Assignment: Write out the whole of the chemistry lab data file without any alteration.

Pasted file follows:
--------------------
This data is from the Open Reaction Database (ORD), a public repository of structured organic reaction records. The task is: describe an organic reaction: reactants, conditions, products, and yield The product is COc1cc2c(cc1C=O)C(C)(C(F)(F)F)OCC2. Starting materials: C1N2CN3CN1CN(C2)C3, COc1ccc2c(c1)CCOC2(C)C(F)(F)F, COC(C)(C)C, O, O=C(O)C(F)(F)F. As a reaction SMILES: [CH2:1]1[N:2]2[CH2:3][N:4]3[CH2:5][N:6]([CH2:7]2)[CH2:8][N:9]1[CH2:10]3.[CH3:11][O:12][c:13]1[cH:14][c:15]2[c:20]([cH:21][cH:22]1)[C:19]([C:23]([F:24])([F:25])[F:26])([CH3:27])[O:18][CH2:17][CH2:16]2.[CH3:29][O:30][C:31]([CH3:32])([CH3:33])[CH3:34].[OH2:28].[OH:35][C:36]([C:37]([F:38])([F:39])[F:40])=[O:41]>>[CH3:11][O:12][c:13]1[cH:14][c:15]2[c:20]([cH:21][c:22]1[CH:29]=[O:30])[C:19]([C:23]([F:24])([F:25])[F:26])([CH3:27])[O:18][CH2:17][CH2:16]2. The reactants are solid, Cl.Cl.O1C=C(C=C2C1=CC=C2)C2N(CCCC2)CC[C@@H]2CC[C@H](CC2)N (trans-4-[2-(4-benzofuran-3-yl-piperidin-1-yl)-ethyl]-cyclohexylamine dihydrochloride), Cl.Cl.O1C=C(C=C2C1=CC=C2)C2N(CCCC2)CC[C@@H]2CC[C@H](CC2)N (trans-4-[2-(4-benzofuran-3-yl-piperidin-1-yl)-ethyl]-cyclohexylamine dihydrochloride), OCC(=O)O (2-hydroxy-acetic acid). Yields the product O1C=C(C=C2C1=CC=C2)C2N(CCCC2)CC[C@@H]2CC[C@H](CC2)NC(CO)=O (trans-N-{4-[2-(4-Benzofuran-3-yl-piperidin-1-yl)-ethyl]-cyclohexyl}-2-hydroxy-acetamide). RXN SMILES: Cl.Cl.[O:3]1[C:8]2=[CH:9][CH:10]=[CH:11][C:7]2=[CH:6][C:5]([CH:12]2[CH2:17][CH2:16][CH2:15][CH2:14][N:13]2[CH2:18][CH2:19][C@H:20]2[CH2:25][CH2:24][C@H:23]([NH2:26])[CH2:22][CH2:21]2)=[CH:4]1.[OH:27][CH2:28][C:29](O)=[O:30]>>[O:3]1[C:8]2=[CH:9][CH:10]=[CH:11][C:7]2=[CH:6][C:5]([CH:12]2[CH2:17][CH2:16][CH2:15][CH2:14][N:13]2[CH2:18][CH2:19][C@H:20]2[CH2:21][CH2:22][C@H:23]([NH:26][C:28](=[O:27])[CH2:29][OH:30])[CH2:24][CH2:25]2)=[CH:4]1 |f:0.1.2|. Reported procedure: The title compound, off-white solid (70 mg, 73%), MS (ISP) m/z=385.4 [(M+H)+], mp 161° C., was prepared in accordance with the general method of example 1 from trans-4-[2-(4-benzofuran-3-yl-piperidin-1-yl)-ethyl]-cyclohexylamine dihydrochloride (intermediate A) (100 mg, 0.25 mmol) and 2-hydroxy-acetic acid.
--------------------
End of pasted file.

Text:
This data is from the Open Reaction Database (ORD), a public repository of structured organic reaction records. The task is: describe an organic reaction: reactants, conditions, products, and yield The product is COc1cc2c(cc1C=O)C(C)(C(F)(F)F)OCC2. Starting materials: C1N2CN3CN1CN(C2)C3, COc1ccc2c(c1)CCOC2(C)C(F)(F)F, COC(C)(C)C, O, O=C(O)C(F)(F)F. As a reaction SMILES: [CH2:1]1[N:2]2[CH2:3][N:4]3[CH2:5][N:6]([CH2:7]2)[CH2:8][N:9]1[CH2:10]3.[CH3:11][O:12][c:13]1[cH:14][c:15]2[c:20]([cH:21][cH:22]1)[C:19]([C:23]([F:24])([F:25])[F:26])([CH3:27])[O:18][CH2:17][CH2:16]2.[CH3:29][O:30][C:31]([CH3:32])([CH3:33])[CH3:34].[OH2:28].[OH:35][C:36]([C:37]([F:38])([F:39])[F:40])=[O:41]>>[CH3:11][O:12][c:13]1[cH:14][c:15]2[c:20]([cH:21][c:22]1[CH:29]=[O:30])[C:19]([C:23]([F:24])([F:25])[F:26])([CH3:27])[O:18][CH2:17][CH2:16]2. The reactants are solid, Cl.Cl.O1C=C(C=C2C1=CC=C2)C2N(CCCC2)CC[C@@H]2CC[C@H](CC2)N (trans-4-[2-(4-benzofuran-3-yl-piperidin-1-yl)-ethyl]-cyclohexylamine dihydrochloride), Cl.Cl.O1C=C(C=C2C1=CC=C2)C2N(CCCC2)CC[C@@H]2CC[C@H](CC2)N (trans-4-[2-(4-benzofuran-3-yl-piperidin-1-yl)-ethyl]-cyclohexylamine dihydrochloride), OCC(=O)O (2-hydroxy-acetic acid). Yields the product O1C=C(C=C2C1=CC=C2)C2N(CCCC2)CC[C@@H]2CC[C@H](CC2)NC(CO)=O (trans-N-{4-[2-(4-Benzofuran-3-yl-piperidin-1-yl)-ethyl]-cyclohexyl}-2-hydroxy-acetamide). RXN SMILES: Cl.Cl.[O:3]1[C:8]2=[CH:9][CH:10]=[CH:11][C:7]2=[CH:6][C:5]([CH:12]2[CH2:17][CH2:16][CH2:15][CH2:14][N:13]2[CH2:18][CH2:19][C@H:20]2[CH2:25][CH2:24][C@H:23]([NH2:26])[CH2:22][CH2:21]2)=[CH:4]1.[OH:27][CH2:28][C:29](O)=[O:30]>>[O:3]1[C:8]2=[CH:9][CH:10]=[CH:11][C:7]2=[CH:6][C:5]([CH:12]2[CH2:17][CH2:16][CH2:15][CH2:14][N:13]2[CH2:18][CH2:19][C@H:20]2[CH2:21][CH2:22][C@H:23]([NH:26][C:28](=[O:27])[CH2:29][OH:30])[CH2:24][CH2:25]2)=[CH:4]1 |f:0.1.2|. Reported procedure: The title compound, off-white solid (70 mg, 73%), MS (ISP) m/z=385.4 [(M+H)+], mp 161° C., was prepared in accordance with the general method of example 1 from trans-4-[2-(4-benzofuran-3-yl-piperidin-1-yl)-ethyl]-cyclohexylamine dihydrochloride (intermediate A) (100 mg, 0.25 mmol) and 2-hydroxy-acetic acid.